Wednesday, July 30, 2008

Katie Couric on Racism and Sexism

"I find myself in the last bastion of male dominance, and realizing what Hillary Clinton might have realized not long ago: sexism in the American society is more common than racism, and certainly more acceptable or forgivable."

So says Katie Couric. I like Katie; I blame some of this on years of watching NBC's coverage of the Thanksgiving Day Parade, which is still enjoyable now that she's gone -especially since Matt Lauer is still there- but isn't the same. And my father loves Katie Couric, so I've seen a lot of her and I generally find her to be an amiable and capable newscaster/anchor/whatever. And I find myself implicitly agreeing with the quote above; but I'm more than willing to bet that is because both Katie and I are women, and white. If I were a man and not white, I would probably feel differently about the first part of that quote; if I were a woman and not white, I could also feel differently about the quote. Racism is still common; it is still prevalent. And I can't in good conscience say it exists to a lesser degree than sexism.

I do, however, fully agree with the second half of the quote, that sexism is far more acceptable and forgivable than racism. Words like "bitch" and "slut" and "cunt" reverberate through every day conversation -among women and men. There are shirts, Facebook flair, bumper stickers, and so on actively advertising women as being lesser than men; that minimize and trivialize and normalize things like sexual assult. "Stop Rape: Say Yes". I won't say I don't laugh at them; I do. And it may be something other people will demand my feminist business card be rescinded for. But even as I see the humor in items like that, I'm also struck by the thought that there are people who genuinely believe it. Racist words aren't thrown around so cavalierly -and almost never when someone of another race is actually around, barring the John Kerry instance. Not that it doesn't happen (as a Facebook friend of mine described in a note); not that racist conclusions aren't drawn and commented upon when someone of a minority group is within earshot. But -and this is only one white girl's take on it- it seems more on the down-low, and less like "you should totally agree with this even though you're part of the group I'm totally disparaging".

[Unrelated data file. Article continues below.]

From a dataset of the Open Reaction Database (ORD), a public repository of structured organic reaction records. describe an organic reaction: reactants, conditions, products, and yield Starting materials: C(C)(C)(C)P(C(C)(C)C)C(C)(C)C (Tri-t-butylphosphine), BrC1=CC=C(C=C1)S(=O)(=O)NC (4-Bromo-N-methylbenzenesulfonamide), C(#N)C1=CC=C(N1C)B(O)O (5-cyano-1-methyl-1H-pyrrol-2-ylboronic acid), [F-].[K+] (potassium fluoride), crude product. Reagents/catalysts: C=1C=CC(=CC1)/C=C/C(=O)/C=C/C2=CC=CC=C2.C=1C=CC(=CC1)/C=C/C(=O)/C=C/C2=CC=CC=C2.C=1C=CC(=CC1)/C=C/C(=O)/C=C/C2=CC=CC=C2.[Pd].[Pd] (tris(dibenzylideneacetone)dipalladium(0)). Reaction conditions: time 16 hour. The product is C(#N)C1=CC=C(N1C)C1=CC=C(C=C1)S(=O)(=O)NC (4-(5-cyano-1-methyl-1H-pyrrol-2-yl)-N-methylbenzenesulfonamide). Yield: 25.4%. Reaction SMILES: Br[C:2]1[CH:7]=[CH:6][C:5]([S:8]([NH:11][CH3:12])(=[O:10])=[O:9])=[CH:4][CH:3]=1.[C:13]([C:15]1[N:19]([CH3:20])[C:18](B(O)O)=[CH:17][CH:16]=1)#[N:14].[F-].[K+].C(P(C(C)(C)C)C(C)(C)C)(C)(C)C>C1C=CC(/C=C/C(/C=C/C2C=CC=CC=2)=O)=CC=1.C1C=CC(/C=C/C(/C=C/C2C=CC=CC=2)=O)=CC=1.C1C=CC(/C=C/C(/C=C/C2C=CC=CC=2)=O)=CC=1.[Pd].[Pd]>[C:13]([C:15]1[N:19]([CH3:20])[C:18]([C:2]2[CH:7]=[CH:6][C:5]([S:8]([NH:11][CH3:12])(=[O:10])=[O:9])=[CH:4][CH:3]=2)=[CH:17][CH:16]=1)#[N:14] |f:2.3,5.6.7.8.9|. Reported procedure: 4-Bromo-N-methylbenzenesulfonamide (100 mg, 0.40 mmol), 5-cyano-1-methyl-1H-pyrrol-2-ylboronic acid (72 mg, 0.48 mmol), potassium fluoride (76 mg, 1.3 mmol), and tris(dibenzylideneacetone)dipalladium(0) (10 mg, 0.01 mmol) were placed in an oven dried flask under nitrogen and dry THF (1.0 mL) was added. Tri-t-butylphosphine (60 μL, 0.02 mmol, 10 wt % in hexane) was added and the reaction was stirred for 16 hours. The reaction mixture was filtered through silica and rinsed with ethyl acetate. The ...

Meanwhile, women are in full earshot when men tell sexist jokes, call other women "bitch", and generally opine that women like Penny of Joss Whedon's Dr. Horrible got what she deserved because she slept with a tool instead of recognizing the "great" guy right next to her. And we're expected to laugh and agree. Which, thanks guys. That's real sweet, and not at all about hating on women or expecting us to be omniscent. I'm sure worse things are said behind my back, just like racist tripe is spread around and laughed at when "those people" aren't in earshot. But they feel pretty safe being misogynistic and sexist and assholic right there in front of me too. And that needs to change, stat.

Sexism is normalized; women are expected to laugh along while they are belittled and injured, especially because many don't see it as "sexist". Articles in The Washington Post talk about how much stupider women are than men (though to be fair, they quickly printed a rebuttal by Katha Pollitt). I can't even begin to describe how many times I've heard "that's just the way it is", like society doesn't have some part to play in why women are drawn more to the social sciences instead of to the hard sciences, like women haven't always been pushed to whatever medium society sees as being of lesser importance. For much of Western Civilization, women couldn't study literature or history, because it was too complicated for their little minds to handle. Virginia Woolf opined that she couldn't write poetry -a man's medium- and was stuck writing novels because she didn't have the education in classic languages. Now, women aren't equally represented in biology and chemistry and advanced physics and math, and the reasoning -while clinical and cleaned up and wrong- is essentially the same. And that sucks; it sucks even more that it is so accepted as truth that a majority of men -and a lot of women- don't recognize it as being a complete sham.


Jess said...

In relation to the article on math test taking, a decent amount of psychology experiments regarding the wording of math problems. Researchers found that if word problems only had boys as subjects, then the girls scored lower than the boys. If an equal amount of boys and girls were involved in the word problems, then girls did better. What is also cool and surprising about that is that boys scores didn't change when there were more females in the word problems. Thus, it's incredibly hard to measure an exact intelligence level based on one test. Someone could be far more intelligent, but tested in the wrong manner for this to show through.

petpluto said...

Interesting observation! I heard of some studies that measured math abilities in other countries, and males being better at math (or even equal in math) isn't a universal. In some nations, boys did better, in some girls did better, and in some both were equal.

jjfs85 said...
This comment has been removed by the author.
jjfs85 said...

This post reminds me of a ssexist joke someone once told me. He said, "The only people that think women should vote is women, and they don't count." Everyone laughed including me, but the two women who were nearby then ran over to smack him. I ran the other way.

jjfs85 said...

That joke would have been perceived as considerable less appropriate if he had substituted a racial minority for women. Good observation, Pet.